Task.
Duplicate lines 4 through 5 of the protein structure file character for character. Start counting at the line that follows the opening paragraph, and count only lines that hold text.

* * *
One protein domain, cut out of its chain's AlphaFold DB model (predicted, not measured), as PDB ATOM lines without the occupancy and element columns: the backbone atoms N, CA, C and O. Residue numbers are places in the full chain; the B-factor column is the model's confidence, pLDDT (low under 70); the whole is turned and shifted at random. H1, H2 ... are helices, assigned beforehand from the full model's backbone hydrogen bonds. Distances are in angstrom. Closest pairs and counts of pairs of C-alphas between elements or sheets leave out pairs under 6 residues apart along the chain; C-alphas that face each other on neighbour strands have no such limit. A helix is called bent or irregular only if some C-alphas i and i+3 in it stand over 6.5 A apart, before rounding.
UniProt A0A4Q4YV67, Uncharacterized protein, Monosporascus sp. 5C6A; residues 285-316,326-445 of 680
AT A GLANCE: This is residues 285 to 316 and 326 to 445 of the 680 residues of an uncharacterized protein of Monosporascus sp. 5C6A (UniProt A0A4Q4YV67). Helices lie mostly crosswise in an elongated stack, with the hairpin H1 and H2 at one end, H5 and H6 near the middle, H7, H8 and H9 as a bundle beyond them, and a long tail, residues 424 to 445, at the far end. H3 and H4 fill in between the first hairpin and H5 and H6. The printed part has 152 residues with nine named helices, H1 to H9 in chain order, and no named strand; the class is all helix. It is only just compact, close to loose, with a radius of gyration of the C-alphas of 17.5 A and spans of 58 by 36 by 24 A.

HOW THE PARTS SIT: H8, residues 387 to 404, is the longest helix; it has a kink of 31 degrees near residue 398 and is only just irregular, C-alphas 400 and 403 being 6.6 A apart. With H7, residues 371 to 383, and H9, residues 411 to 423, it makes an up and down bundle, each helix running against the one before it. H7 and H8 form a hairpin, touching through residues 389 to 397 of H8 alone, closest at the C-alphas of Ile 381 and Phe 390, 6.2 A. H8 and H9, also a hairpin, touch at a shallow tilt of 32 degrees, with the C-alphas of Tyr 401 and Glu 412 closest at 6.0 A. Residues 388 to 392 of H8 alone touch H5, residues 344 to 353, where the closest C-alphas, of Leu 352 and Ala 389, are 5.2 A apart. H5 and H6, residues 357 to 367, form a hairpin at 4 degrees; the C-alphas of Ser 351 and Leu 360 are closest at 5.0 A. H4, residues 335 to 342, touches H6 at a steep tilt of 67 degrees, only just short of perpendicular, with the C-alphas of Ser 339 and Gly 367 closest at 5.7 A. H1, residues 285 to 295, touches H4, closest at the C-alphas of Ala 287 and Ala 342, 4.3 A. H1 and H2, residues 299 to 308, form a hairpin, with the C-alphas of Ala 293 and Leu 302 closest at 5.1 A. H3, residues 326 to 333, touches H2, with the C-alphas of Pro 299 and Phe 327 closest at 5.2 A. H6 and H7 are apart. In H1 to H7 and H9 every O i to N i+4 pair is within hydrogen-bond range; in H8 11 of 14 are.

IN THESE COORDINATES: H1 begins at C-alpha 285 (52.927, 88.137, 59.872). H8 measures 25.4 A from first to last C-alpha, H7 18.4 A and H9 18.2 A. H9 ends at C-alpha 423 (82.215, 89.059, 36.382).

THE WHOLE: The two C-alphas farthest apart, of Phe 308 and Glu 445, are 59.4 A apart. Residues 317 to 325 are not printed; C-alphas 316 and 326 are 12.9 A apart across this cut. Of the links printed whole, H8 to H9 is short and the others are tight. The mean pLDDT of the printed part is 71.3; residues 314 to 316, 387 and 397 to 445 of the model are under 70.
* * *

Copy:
IN THESE COORDINATES: H1 begins at C-alpha 285 (52.927, 88.137, 59.872). H8 measures 25.4 A from first to last C-alpha, H7 18.4 A and H9 18.2 A. H9 ends at C-alpha 423 (82.215, 89.059, 36.382).

THE WHOLE: The two C-alphas farthest apart, of Phe 308 and Glu 445, are 59.4 A apart. Residues 317 to 325 are not printed; C-alphas 316 and 326 are 12.9 A apart across this cut. Of the links printed whole, H8 to H9 is short and the others are tight. The mean pLDDT of the printed part is 71.3; residues 314 to 316, 387 and 397 to 445 of the model are under 70.